He estimates losses at $30,000-$50,000 on his land alone. According to the contract, Goldwind USA is obligated to compensate him for the loss.
“Had they did it in the spring, there would have been very little damage,” he said.
Access isn’t a problem for the wind farm subcontractors though, Englehart said. Since township bridges are up to 50 years old, they cannot support oversize traffic. Instead, they created their own road right through Englehart’s cornfield and bordering wildlife conservation habitat. Bridge replacement would have cost approximately $200,000, a cost the company chose not to pay in order to reach sites where another 11 turbines will be constructed.
“I had no problem with Mendota Hills or the one on the other side of the county line,” Zimmerman said. “But this contract is you’re basically signing your life away. The contract says they can basically do anything on your land.”
Goldwind USA is contractually obligated to repair any damage to township roads and the landowners will continue to receive income from the land used for turbines, but even those guarantees are now in question based on the company’s current construction practice.
“The contract says we’re supposed to get our money the moment they started grading,” Zimmerman said. “I’m not sure that everybody has their money yet.”
Compensation for the loss of this year’s crops could delay planting next year since they have to wait for a formal statement of acres lost to the construction. Then Englehart and Zimmerman worry about the compaction to the soil and any crushed tiles that drain water from the fields. Englehart said problems with tile could take several years to detect.
Then farmers will have to watch for the buried electric cables transmitting power from the turbines to a substation. Unlike other wind farm projects, the cables will run directly from turbine to turbine rather than along township and turbine access roads. That leaves Englehart and Zimmerman with more concerns about soil compaction and later field work.
“You’ve got the driveways, you’ve got the crane paths, you’ve got the circles (around the future turbines),” Englehart said. “It’s a nightmare.”
Englehart and Zimmerman also gave Lee County Board member Lisa Zeimetz of Paw Paw a tour of some of the areas bulldozed for construction. Ziemetz said there is little the county can do since the project is under township jurisdiction. She did ask them to be available to help counsel landowners that may be involved in future projects.
“I understand they have the right to do this, but it doesn’t seem kosher,” she said.
A message left at Goldwind USA’s Chicago office was not returned. Previously published reports state Goldwind anticipates completing the project by the end of the year.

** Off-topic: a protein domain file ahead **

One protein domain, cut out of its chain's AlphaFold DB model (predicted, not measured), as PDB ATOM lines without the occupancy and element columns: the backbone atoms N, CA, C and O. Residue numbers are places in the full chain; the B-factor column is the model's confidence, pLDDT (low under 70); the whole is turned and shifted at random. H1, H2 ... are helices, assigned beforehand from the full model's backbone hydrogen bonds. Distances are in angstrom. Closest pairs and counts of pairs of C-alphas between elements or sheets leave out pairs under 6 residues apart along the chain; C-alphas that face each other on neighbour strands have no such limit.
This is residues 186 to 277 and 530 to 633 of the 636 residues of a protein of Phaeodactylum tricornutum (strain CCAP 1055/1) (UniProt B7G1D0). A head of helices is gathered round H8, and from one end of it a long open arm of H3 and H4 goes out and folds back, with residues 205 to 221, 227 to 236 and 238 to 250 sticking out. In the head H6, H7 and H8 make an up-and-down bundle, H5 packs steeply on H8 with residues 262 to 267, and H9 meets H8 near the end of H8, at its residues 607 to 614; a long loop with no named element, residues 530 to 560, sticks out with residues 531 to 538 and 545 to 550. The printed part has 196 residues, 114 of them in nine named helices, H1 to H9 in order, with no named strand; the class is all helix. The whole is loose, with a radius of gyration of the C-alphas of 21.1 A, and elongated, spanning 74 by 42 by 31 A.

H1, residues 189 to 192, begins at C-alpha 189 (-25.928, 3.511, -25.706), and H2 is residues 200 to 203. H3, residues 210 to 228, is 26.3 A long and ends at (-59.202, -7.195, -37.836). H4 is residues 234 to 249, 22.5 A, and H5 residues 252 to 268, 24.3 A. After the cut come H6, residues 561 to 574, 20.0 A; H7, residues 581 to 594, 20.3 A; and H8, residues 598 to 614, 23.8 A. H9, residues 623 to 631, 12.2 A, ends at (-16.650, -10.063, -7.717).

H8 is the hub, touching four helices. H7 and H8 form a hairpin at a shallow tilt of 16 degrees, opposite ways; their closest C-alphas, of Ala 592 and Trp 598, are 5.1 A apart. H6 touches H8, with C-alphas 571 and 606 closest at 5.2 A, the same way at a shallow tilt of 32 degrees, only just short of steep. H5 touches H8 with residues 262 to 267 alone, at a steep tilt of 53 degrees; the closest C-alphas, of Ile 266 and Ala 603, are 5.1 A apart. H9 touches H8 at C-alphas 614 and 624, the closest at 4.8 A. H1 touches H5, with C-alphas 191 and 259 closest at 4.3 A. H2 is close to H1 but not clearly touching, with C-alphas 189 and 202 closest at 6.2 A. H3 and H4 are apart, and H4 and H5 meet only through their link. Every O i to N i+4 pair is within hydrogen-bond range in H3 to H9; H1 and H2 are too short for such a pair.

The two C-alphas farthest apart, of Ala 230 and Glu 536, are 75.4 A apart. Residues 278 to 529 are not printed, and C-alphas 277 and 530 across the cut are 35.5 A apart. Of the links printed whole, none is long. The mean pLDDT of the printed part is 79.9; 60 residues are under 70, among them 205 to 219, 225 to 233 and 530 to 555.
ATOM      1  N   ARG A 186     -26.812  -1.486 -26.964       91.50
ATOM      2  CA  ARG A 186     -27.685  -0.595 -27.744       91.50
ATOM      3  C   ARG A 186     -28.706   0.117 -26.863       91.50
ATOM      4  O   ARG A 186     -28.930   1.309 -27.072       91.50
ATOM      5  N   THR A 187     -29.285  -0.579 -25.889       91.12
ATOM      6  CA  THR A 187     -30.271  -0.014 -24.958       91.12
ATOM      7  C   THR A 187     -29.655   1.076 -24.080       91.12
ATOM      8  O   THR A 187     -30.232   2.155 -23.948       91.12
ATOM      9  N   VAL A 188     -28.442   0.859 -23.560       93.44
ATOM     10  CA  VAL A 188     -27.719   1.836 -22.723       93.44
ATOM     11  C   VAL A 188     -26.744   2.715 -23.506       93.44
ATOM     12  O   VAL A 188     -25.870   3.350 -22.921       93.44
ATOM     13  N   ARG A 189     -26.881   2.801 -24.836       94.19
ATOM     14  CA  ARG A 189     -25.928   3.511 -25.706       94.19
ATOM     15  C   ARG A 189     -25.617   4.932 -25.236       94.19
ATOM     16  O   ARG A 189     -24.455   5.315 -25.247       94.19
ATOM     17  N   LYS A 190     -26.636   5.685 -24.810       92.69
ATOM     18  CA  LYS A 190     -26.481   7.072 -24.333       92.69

TURBINE TROUBLES PLACED ON RECORD
BY DAVID GIULIANI
September 17, 2011
Ray Zakrzewski, Aug. 18: Shadow flicker is unnerving. Poor TV reception. Two potential buyers of house have refused to make offers because of these issues.
DIXON – Over the past few months, officials in Lee and Whiteside counties have heard plenty of promises from wind energy companies.
Corporate officials often pledge to take care of complaints about their turbines.
Only time will tell. But experience may be an indicator in Lee County. Whiteside County, on the other hand, has no wind farms.
In its files, Lee County has 11 complaints that say turbines have affected TV and radio reception – all received this year about one company. They also blame turbines for other problems, including shadow flicker and difficulty selling homes.
Rosemead, Calif.-based Edison Mission Group has 114 turbines in Bureau and Lee counties. Residents in both counties have complained that the towers hurt broadcast reception.
In some cases, Lee County has documentation on how the company answered the complaints about the wind farm, which started a year ago.
In March, Big Sky sent letters via Federal Express to residents who have complained about the problems. The company offered a settlement of $2,500 for each resident to resolve their grievances; it was called the “best, last and final” offer.
“We believe this to be a fair market offer that has already been accepted by several of your neighbors,” the company said in the letter.
The company has 58 turbines in Lee County and 56 in Bureau County, covering 13,000 acres.
Resident Gary Todd filed his complaint in January, saying his rental property on Sheehan Road had suffered poor TV reception since the turbines went into operation.